A balanced bird diet is one that provides birds with the necessary vitamins, minerals and nutrients required to maintain cells and allow a bird to go about its business correctly.
In contrast, a diet that’s deficient in nutrients will lead to health issues, which may eventually result in lack of growth and unhealthy biological development. Here we take a look at some of the components of a healthy balanced bird diet:
Carbohydrates and Fat
During the digestive process, carbohydrates are broken down into glucose, the primary fuel in the body’s metabolic cycle. Surplus carbohydrates are converted into fat, which provides an essential store of energy but can, if laid down in excess, prove damaging to health. The fat consumed in food contributes important dietary components that are not obtainable elsewhere but nevertheless essential to good health.
Proteins, classed as complex molecules, are made up of around 20 amino acids; some of these are not manufactured in the body and must be absorbed from food. As animal proteins generally contain larger quantities and a greater diversity of amino acids than plant proteins, even seed-eating birds will become omnivorous periodically, especially during the breeding season. Young birds, in particular, need higher levels of protein for growth and Haith's Rearing and Condition Food, Egg Biscuit Food and Nectarblend Rearing Food are all very useful supplements which should be offered throughout the breeding season. We must not forget that most seed-eaters rely on insectivorous foods to feed their young and Haith's Prosecto Insectivorous Food are most useful substitutes at this demanding time.
Seeds can be particularly beneficial when soaked, as long as suitable precautions are taken to prevent the growth of mould. Leaving the seed in warm water overnight makes them more digestible and raises their protein content. It must be emphasised, though, that they should not be allowed to soak for too long as this could lead to fermentation, leading to illnesses such as crop-swelling. The secret is to prepare only enough for a single feed and not leave leftovers lying about. Haith's have formulated different soak-seeds especially for the seed-eating species. For Canaries, British and Hybrid Species, Haith's Easisoak is the ideal mix. Of course, pulses like beans also make useful additions to the diet. It is very important that soaked pulses be washed very thoroughly before they are offered as food in order to remove traces of mould and impurities.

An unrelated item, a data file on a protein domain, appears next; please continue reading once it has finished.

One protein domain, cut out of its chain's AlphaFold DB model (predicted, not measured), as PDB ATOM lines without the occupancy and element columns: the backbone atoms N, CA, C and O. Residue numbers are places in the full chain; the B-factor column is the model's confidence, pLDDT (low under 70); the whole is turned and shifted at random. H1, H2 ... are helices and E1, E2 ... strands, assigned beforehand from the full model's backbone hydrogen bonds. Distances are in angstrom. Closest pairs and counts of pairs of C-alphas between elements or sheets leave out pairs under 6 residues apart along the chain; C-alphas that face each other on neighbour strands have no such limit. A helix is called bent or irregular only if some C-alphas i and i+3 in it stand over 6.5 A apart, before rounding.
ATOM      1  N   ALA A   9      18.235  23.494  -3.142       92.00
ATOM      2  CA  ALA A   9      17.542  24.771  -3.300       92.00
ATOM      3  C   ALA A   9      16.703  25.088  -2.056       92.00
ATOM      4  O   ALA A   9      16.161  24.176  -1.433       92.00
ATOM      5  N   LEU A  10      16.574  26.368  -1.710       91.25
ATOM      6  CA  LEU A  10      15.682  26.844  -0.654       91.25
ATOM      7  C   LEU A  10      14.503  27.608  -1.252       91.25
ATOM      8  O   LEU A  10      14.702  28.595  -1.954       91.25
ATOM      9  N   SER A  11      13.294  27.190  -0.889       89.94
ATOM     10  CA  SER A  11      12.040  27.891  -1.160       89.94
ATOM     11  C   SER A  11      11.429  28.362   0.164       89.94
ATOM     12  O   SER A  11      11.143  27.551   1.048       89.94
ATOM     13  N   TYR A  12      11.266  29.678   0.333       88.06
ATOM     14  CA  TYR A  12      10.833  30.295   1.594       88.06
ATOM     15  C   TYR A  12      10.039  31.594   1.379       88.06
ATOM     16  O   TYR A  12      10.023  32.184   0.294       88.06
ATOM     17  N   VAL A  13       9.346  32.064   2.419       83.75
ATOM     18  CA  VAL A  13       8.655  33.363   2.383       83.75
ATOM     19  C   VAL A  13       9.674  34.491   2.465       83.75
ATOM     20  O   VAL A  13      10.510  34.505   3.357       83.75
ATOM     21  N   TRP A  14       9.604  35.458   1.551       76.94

Besides the major food categories (protein and carbohydrates), living creatures require small quantities of other essential substances. Foremost among these are vitamins and minerals, which are often present in insufficient quantities in the natural foods fed to cage and aviary birds. They must, therefore, be enhanced with supplements specially formulated to correct these deficiencies. Do not exceed the recommended dosages, though, as some vitamins can be harmful if taken in excess. Haith's provide a good range of products, such as Budgie Tonic Seed, Kraker Tonic Grains, Foreign Finch Tonic Seed and Parrot-like Tonic Seed especially for the seed-eating species which go a long way to counteracting deficiencies in standard seed mixes.
A daily supply of fresh, clean green-food contains most of the essential vitamins. However, the two most important, vitamins A and D3, can be provided by means of a special food supplements, such as Vionate Vitamin and Mineral Supplement, which can be sprinkled over the cut surfaces of fruit or damp green food. Frozen green-food should not be given although some breeders advocate a few, thawed-out and crushed frozen garden peas do wonders for their birds. Haith's do not add powdered yeast to their seed mixes to provide essential B vitamins as it is only required occasionally and in small quantities. However, it is easy to apply by making the seed sticky with a few drops of cod-liver oil before sprinkling the yeast and mixing thoroughly. In this way only the minute quantities required are taken.